So… you lost. I get it. I would call what you're going through a gut check, but that term doesn't seem to be strong enough. For one reason or another, your campaign came up short. I have been where you are right now. I've been there multiple times. You put your life on hold for months, you're mad at the world, you're mad at yourself, and you probably question if it was even worth it.Trust me, it was. Campaigns are cruel and unforgiving. It's a sick joke that your campaign could have done everything perfect and still lost. Throw in human slip-ups and unforced errors and it's almost like it's game over from the start. It's like it's your turn on Family Feud, your family already has two Xs, and Steve Harvey has asked you to stand on your head, drink a glass of milk, and name the third reason why the chicken crossed the road.To make matters worse, it probably feels like you got the answer right. You and your team outworked the other side and factors beyond your control prevented you from the victory you have been chasing. Or worse, someone on your team wasn't doing their job and, if they had, the outcome may had been different. Either way, the race is over.It's okay to be upset. You're going through a mixture of feeling professional whiplash, questioning what the purpose of your life is without a candidate to please, and it hurts in a way that can only be compared to the first time you had your heart broken.Just remember you are not the first person to lose. And losing does not mean your career or your time in the public policy process is over. I lost two major campaigns in a row before I won my last race in 2019. Don't forget, Abraham Lincoln lost his U.S. Senate race five years before he was elected President of the United States. Take the time you need from this race to decompress. Go home and watch the Sound of Music with your mother. Trust me, it will make her happy. Sleep in until 2:00pm after watching The Office for 12 hours straight.Remember you learned a lot this last year. I promise you could run laps around the person you were a year ago. Even though your campaign came up short, that doesn't mean you didn't grow as a person. You harnessed new skills that can slingshot your career forward. Send me an email when you're ready to sharpen your skills in order to re-enter the arena stronger than ever before. One of my favorite Morton Blackwell quotes is “You owe it to your philosophy to learn how to win.” Yes, that means you. You can also see the list of upcoming LI trainings here.And when the fire in your stomach is back, go looking for the next campaign. Don't wait for 2022. For example, Virginia is going to have some competitive elections up and down the ballot in 2021. Winning a tough Virginia election is a great way to redeem yourself. Just remember, Rocky always had his best fights after he got his butt kicked in front of the entire world.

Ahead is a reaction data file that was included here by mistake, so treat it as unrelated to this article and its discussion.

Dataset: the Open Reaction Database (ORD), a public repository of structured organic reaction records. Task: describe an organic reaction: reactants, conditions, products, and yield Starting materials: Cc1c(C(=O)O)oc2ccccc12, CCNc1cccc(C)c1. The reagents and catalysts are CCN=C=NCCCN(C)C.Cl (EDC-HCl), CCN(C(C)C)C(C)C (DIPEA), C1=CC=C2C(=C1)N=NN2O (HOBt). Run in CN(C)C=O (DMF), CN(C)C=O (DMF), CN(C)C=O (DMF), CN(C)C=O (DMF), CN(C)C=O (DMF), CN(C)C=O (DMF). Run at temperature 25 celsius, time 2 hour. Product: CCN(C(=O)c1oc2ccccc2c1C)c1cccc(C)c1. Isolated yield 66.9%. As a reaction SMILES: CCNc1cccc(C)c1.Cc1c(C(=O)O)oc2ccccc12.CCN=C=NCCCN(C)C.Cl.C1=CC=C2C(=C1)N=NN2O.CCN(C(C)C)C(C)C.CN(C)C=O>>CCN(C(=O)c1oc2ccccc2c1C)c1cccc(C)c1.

Keep Your Cool When Things Get Heated Online
Emma Siu
November 8, 2020
Keep Your Cool When Things Get Heated Online
5 minute readWhether it's an internet troll or someone with different views, it's important to know when it's time to participate, and when it's time to move on with your day.What is an internet troll?An internet troll is someone online who aims to make others angry. Trolls love to get people on all sides riled up just because they can. Still, not everyone who makes you angry online is an internet troll. They may just have a different opinion. Usually people who want to discuss ideas or topics will use facts in their argument, where internet trolls will use broad generalizations that are known to get angry responses.Decide whether or not to engage.If there is a comment on your page or in your group with an opinion or stance you disagree with, it's okay to write a comment in response to your stance. Remember, the comment section is not the place for a debate. Try not to respond more than twice. Ask truly interested parties to move to Direct Messages or communicate in a place for debate. If someone is “trolling” in the comments or on one of your posts, it's best not to even dignify them with a response. Not every comment needs to be answered. If a comment is excessively malicious or inappropriate, report and delete.Give level-headed responses.When you decide to write a reply, make sure you are not angry. It's easy to quickly write out a sharp-tongued answer, but that's not necessarily what you want. If you are mad, don't respond right away. Walk away, take some deep breaths, and come back in five minutes. The best way to reply, if you still choose to, is to respond with facts. Never resort to name calls or threats online, which will put you on the fast track to be banned or shadow banned. Before you hit the send button, think “would I be okay with saying this out loud?"Make sure you stay on message.Responding to comments is a great way to build your community, if your comments align with your online goals. Your comments must be on brand. You don't want to send mixed messages or detract from the message you try to convey.